Sed a pericuUs cunctis libera Libera, Domine, animam servi 

lies. tui ab omnibus pericuUs inferni. 

Hiem. ccvi. 
Libera nos a malo. 

Lord's Prayer. 
A periculo mortis libera nos, 
Domine. — Hiem. cciv. 
Tu nos ab hoste protege. Eripe me de inimicis meis, Do- 

mine. — Ps. cxliii. 1. 
Et hora mortis suscipe. Suscipe, Domine, servumtuum. 

Hiem. ccvi. 


dressed in part to the Saviour himself, and partly to 
the Virgin Mary, is to us still more revoltiug. The 
Redeemer is only asked to remember his mortal birth ; 
no blessing is here sought at his hands in prayer ; his 
protection is not the subject of the petition ; no de- 
liverance of our souls at the hour of death is sought 
from Ilim ; for these blessings, and these divine mer- 
cies, supplication is made exclusively to the Virgin. 
Can such a mingled prayer, can such a contrast 
in prayer, be the genuine fruit of that Gospel 
which invites and commands us to seek in prayer 
to God for all we need of temporal and eternal 
good, in the name and for the sake of his blessed 

"O Author of our salvation, remember that once, 
being born of a spotless Virgin, Thou didst take the 
form of our body. Mary, Mother of Grace, Mo- 
ther of Mercy, do thou protect us from the enemy, 
and receive us at the hour of death. Glory to Thee, 
O Loi-d, who wast born of a Virgin, with the Father, 
and the Holy Spirit, through eternal ages. Amen." 


We must now refer to another example of the 
practice of the Church of Rome in her authorized and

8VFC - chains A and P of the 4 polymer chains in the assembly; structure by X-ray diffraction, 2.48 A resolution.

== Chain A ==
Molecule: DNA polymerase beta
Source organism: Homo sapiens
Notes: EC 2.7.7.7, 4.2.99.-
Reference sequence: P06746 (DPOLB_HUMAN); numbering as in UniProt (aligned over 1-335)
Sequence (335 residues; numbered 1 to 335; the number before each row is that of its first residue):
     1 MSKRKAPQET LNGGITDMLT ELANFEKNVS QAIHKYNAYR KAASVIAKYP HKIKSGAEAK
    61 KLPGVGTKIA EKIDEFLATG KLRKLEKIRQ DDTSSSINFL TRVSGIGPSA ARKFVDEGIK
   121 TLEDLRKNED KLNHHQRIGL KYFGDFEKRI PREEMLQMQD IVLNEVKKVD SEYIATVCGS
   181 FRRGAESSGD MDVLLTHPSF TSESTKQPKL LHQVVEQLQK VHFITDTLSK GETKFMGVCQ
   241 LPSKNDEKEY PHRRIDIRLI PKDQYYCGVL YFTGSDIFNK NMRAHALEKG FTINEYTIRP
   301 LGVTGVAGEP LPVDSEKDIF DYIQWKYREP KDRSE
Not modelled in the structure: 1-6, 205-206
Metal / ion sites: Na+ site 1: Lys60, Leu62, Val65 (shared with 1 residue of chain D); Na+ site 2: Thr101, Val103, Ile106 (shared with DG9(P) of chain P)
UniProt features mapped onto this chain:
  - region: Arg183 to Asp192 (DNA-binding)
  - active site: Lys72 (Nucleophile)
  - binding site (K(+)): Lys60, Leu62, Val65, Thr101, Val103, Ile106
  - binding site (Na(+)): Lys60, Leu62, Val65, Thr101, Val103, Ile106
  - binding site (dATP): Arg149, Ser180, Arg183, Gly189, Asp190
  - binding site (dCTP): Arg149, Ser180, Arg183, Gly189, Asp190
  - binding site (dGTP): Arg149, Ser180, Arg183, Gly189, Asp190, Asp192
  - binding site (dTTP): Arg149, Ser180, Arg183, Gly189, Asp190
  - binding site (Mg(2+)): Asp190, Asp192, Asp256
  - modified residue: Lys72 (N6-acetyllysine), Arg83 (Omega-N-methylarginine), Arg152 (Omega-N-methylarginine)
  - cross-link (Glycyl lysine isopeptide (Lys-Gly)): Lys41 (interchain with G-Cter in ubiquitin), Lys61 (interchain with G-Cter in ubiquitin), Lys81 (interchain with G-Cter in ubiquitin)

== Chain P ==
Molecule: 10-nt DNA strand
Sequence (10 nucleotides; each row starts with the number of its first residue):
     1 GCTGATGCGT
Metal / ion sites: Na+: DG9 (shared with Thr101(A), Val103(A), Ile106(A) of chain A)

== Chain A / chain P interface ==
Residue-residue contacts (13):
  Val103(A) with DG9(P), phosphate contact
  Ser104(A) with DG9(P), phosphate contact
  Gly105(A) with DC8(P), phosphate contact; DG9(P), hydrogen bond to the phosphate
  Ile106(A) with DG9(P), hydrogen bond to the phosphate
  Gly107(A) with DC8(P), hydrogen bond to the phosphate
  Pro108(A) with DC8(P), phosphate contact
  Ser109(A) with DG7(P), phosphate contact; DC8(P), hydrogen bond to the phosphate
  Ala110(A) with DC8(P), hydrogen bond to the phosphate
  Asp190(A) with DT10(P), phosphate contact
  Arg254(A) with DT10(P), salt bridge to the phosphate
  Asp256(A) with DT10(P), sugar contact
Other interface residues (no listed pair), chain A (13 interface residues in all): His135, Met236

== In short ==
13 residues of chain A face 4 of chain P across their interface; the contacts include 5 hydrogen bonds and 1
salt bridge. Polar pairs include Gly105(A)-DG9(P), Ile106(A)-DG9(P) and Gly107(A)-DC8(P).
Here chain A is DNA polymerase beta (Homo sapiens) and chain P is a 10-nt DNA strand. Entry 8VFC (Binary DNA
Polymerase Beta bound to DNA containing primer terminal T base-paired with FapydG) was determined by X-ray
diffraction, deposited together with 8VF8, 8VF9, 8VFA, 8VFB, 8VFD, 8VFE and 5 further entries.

prescribed Ritual. The Rubric of the Common Prayer 
of the Church of England directs that at the end of 
every psalm, throughout the year, shall be repeated 
" Glory be to the Father," &c. In the Roman Bre- 
viary also we find this Rubric : " This verse Gloria is 
always said at the end of all psalms, except it be other- 

* JEst. cxlv. There is another reading of this li_ymn, but it does 
not affect the sense. 


wise noted."* The object proposed from of old by the 
Christian Church in concluding each psalm by an 
ascription of glory to the eternal Trinity, seems to have 
been to lead the worshipper to apply the psalm in its 
spirit to the work of our salvation, accomplished by the 
three blessed Persons in the Godhead. The Church of 
Rome by substituting, instead of the " Gloria," anthems 
in praise of the Virgin (on the feast of her Assump- 
tion, for example), does all that can be done to fix 
the thoughts of the worshipper on Mary, and to apply 
the spirit of the psalm to her ; a practice which sanc- 
tions the excesses into which Bonaventura and others 
have run in their departures from the purity and inte- 
grity of primitive worship. In some cases the anthem 
to the Virgin is so interwoven with the psalm as to 
render the insertion of the " Gloria " between them, at 
the very least, unnatural and forced : and where that is 
not the case, — where the Gloria might be inserted, — the 
annexation of the anthem has a tendency to seduce 
the thoughts of the worshipper from the truths con-